Prognostic Impact of Nutritional Status After Transcatheter Edge-to-Edge Mitral Valve Repair: The MIVNUT Registry

Berenice Caneiro-Queija, Sergio Raposeiras-Roubin*, Marianna Adamo, Xavier Freixa, Dabit Arzamendi, Tomas Benito-González, Antonio Montefusco, Isaac Pascual, Luis Nombela-Franco, Josep Rodes-Cabau, Mony Shuvy, Antonio Portolés-Hernández, Cosmo Godino, Dan Haberman, Laura Lupi, Ander Regueiro, Chin Hion Li, Felipe Fernández-Vázquez, Simone Frea, Pablo AvanzasGabriela Tirado-Conte, Jean Michel Paradis, Alona Peretz, Vanessa Moñivas, Jose A. Baz, Michele Galasso, Luca Branca, Laura Sanchís, Lluís Asmarats, Carmen Garrote-Coloma, Filippo Angelini, Victor León, José A. de Agustín, Alberto Alperi, Ronen Beeri, Gloria Maccagni, Manel Sabaté, Estefanía Fernández-Peregrina, Javier Gualis, Pier Paolo Bocchino, Salvatore Curello, Andrés Íñiguez-Romo, Rodrigo Estévez-Loureiro

*Corresponding author for this work

Research output: Contribution to journalArticlepeer-review

6 Scopus citations


BACKGROUND: Malnutrition is associated with poor prognosis in several cardiovascular diseases. However, its prognostic impact in patients undergoing transcatheter edge-to-edge mitral valve repair (TEER) is not well known. This study sought to assess the prevalence, clinical associations, and prognostic consequences of malnutrition in patients undergoing TEER. METHODS AND RESULTS: A total of 892 patients undergoing TEER from the international MIVNUT (Mitral Valve Repair and Nutritional Status) registry were studied. Malnutrition status was assessed with the Controlling Nutritional Status score. The association of nutritional status with mortality was analyzed with multivariable Cox regression models, whereas the association with heart failure admission was assessed by Fine-Gray models, with death as a competing risk. According to the Controlling Nutritional Status score, 74.4% of patients with TEER had any degree of malnutrition at the time of TEER (75.1% in patients with body mass index <25 kg/m2, 72.1% in those with body mass index ≥25 kg/m2). However, only 20% had moderate–severe malnutrition. TEER was successful in most of patients (94.2%). During a median follow-up of 1.6 years (interquartile range, 0.6–3.0), 267 (29.9%) patients died and 256 patients (28.7%) were admitted for heart failure after TEER. Compared with normal nutritional status moderate–severe malnutrition resulted a strong predictor of mortality (adjusted hazard ratio [HR], 2.1 [95% CI, 1.1–2.4]; P<0.001) and heart failure admission (adjusted subdistribution HR, 1.6 [95% CI, 1.1–2.4]; P=0.015). CONCLUSIONS: Malnutrition is common among patients submitted to TEER, and moderate–severe malnutrition is strongly associated with increased mortality and heart failure readmission. Assessment of nutritional status in these patients may help to improve risk stratification.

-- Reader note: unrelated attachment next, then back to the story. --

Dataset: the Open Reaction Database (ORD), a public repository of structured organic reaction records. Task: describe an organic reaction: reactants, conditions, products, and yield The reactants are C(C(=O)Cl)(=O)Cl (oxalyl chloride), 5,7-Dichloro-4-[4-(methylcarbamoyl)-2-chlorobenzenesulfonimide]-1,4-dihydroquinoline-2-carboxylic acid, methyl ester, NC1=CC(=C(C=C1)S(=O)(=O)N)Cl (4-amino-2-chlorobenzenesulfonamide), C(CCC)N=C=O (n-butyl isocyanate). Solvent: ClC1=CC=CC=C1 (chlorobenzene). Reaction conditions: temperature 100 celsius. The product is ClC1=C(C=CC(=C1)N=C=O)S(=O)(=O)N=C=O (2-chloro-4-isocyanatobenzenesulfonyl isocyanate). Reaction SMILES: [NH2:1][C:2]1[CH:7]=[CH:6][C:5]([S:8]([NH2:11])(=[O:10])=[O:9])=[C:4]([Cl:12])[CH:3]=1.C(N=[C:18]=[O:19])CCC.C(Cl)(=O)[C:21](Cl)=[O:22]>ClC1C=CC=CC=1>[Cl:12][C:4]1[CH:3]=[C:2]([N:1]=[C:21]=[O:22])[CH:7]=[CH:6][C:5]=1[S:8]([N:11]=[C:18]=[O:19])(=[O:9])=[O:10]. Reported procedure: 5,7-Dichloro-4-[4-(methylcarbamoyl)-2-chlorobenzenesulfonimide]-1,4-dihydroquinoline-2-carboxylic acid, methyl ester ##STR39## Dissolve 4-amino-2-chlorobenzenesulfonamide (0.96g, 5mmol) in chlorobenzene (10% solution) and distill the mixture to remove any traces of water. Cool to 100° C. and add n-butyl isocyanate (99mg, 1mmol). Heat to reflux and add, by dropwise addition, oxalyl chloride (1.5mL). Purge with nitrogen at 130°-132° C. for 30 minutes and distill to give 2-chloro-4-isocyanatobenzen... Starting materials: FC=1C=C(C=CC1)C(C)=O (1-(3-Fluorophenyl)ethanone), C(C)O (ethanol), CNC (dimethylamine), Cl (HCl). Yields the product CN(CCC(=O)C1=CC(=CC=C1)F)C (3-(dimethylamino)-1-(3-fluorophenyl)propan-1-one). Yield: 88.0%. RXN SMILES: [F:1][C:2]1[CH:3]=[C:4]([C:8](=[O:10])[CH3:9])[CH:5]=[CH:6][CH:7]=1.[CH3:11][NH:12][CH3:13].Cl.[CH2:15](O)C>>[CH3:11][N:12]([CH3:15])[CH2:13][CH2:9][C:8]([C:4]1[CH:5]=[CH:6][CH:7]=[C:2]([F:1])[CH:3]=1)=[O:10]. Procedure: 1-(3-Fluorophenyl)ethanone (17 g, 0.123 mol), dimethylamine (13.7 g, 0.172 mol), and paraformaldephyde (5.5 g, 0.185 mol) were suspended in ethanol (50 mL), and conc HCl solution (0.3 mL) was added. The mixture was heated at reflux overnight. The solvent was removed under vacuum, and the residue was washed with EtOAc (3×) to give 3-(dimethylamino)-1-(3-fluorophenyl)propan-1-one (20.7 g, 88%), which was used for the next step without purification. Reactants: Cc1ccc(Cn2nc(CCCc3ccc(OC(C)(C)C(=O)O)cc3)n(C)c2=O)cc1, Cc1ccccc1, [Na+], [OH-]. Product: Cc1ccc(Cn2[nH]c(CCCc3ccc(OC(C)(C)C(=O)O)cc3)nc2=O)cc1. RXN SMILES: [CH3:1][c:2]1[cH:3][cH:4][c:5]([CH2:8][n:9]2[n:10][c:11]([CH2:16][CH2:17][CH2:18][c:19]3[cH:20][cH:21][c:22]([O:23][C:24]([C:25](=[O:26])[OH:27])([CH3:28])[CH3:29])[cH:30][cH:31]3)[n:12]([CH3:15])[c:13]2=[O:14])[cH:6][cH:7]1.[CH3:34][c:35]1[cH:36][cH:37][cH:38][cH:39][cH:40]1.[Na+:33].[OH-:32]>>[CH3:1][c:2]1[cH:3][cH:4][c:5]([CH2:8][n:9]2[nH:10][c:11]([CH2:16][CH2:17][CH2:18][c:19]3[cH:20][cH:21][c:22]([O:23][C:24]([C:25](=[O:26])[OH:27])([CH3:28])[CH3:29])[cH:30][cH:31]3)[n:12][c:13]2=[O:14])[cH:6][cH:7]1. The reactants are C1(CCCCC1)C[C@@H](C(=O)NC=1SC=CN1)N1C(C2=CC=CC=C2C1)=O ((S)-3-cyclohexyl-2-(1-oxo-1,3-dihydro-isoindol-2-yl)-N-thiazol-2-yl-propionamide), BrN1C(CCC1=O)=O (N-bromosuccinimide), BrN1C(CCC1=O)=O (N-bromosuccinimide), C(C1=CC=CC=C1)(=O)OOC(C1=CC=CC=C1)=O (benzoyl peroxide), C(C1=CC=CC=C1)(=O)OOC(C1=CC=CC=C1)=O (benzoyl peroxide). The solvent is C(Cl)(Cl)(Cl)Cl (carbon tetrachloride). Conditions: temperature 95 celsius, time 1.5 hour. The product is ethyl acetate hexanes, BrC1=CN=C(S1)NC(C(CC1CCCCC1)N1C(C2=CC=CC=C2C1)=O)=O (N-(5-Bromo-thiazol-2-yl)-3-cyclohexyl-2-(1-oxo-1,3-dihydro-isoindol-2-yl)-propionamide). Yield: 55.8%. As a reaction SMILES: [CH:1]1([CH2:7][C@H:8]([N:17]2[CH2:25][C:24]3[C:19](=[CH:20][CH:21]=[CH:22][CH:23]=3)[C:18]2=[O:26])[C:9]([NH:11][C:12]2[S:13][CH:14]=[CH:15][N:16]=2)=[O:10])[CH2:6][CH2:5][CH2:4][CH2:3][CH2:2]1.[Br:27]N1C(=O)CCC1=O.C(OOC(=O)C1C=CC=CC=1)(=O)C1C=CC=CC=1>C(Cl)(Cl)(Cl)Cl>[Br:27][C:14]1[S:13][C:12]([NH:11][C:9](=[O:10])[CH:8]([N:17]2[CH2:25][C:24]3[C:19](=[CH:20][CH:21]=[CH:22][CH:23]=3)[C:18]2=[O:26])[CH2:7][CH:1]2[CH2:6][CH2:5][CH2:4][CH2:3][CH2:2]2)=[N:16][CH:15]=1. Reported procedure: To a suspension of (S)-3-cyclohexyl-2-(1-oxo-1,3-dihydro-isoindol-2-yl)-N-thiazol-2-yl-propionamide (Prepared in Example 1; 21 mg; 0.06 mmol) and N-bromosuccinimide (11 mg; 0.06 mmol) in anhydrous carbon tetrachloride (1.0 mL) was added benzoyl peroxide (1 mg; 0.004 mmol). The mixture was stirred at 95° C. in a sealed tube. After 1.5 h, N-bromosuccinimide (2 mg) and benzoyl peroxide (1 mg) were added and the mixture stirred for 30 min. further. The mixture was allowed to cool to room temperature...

Original languageAmerican English
Article numbere023121
JournalJournal of the American Heart Association
Issue number20
StatePublished - 18 Oct 2022
Externally publishedYes

Bibliographical note

Publisher Copyright:
© 2022 The Authors. Published on behalf of the American Heart Association, Inc., by Wiley.


  • heart failure
  • malnutrition
  • mortality
  • transcatheter edge-to-edge repair


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